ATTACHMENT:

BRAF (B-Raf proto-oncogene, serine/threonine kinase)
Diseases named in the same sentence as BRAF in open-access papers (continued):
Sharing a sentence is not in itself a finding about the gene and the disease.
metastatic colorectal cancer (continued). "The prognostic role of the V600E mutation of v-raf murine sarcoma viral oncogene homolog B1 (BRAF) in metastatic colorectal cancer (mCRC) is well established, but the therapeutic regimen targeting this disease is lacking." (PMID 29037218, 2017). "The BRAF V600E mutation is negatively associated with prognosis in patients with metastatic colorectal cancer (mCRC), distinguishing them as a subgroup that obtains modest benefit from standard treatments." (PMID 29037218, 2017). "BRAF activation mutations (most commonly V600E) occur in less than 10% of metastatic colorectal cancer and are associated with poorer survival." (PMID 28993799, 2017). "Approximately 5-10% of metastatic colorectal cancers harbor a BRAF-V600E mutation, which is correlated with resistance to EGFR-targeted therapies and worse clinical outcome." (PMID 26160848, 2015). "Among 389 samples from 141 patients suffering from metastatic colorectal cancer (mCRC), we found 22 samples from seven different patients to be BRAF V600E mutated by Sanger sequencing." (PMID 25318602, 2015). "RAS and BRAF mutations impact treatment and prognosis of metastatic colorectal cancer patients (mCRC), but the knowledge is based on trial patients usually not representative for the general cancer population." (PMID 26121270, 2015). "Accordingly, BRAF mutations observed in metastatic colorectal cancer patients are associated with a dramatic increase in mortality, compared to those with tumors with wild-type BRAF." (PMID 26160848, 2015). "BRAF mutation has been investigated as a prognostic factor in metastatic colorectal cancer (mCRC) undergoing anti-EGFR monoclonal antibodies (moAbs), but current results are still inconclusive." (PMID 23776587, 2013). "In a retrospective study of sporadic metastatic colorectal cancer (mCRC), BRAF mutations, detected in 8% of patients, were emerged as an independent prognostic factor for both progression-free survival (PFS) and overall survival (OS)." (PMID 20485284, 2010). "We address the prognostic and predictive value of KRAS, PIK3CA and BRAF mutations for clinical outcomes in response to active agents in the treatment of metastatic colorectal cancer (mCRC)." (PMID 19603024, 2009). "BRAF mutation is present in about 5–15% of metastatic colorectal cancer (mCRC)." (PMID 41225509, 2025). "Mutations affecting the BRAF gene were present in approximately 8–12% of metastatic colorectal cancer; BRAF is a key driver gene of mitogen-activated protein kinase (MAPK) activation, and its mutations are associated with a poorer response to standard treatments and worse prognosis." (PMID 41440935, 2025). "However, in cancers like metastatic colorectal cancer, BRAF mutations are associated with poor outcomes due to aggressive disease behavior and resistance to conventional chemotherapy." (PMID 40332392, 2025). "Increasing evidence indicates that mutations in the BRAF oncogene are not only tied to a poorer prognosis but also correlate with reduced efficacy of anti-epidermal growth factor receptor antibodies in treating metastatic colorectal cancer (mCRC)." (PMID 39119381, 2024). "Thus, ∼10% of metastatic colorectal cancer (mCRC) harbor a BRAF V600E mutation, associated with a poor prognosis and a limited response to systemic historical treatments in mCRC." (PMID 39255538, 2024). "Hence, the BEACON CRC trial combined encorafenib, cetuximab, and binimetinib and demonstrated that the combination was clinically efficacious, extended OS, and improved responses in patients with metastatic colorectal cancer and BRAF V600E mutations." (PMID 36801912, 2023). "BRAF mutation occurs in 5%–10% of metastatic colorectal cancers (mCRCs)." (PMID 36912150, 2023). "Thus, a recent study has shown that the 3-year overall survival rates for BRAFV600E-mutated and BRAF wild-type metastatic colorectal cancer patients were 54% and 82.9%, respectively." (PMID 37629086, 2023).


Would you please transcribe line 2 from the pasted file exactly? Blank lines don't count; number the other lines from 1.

Diseases named in the same sentence as BRAF in open-access papers (continued):